Prepared by: Paul Botha
(Managing Director at MMS Entrepreneurial Services)
During a recent site visit and review of current systems at a potential new client I noted that one of the main deliverables required by the client is the set-up of cash flow projection and the regular review thereof. During my preparation of our proposal to the client the following true story came to mind.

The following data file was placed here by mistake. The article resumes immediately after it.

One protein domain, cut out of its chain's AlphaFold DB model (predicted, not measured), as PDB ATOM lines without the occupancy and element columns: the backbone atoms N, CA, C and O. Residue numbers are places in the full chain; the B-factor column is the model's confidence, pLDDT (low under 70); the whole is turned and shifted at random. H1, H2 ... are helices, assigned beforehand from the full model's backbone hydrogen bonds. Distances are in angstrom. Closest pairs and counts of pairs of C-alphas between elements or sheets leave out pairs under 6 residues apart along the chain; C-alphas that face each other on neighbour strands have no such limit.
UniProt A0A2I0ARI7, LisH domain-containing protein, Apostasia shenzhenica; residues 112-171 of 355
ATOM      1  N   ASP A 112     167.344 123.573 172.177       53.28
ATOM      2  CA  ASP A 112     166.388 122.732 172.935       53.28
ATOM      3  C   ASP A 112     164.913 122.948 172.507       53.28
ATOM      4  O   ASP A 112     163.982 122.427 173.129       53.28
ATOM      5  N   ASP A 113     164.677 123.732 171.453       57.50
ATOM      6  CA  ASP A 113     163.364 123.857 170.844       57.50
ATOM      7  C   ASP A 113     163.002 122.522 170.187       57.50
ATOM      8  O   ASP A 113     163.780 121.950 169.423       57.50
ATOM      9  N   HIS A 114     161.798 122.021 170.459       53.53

There was a business program on one of the TV channels. The presenter is a well-known financial advisor and regularly provides commentary on various platforms regarding all issues of economics and finances. In these programs, he each week interviewed a successful entrepreneur and they told their unique story, including all their failures and successes. In one of the programs the entrepreneur told a story that is relevant to this topic. He and his brother used to work for a large retailer. During this time, he remembered that they both had to count inventory at the retailer at the end of every single day they worked there. They used to hate doing this and constantly remarked to each other that one day when they own their own store they will not do this. Thereafter they did get the opportunity to own a shop of their own in the retail business. The first shop opened and the sales was good. They even opened another shop. Sales in the second shop was also very good. They stuck to their decision not to regularly count the inventory at the shop. Both shops were quickly operating at a loss and although sales were good each month, the losses just continued. The long and the short of the story is that in a very short time of opening and operating both these retail stores they went bankrupt, even with good sales/turnover each month! His advice on the program is to always stick to the basic principles of business. Understand your business needs, the difference between profit and cash flow and the importance of cash for your business. Yes, they learned from their mistakes in the first two businesses and they started again and they now own a successful chain of retail stores.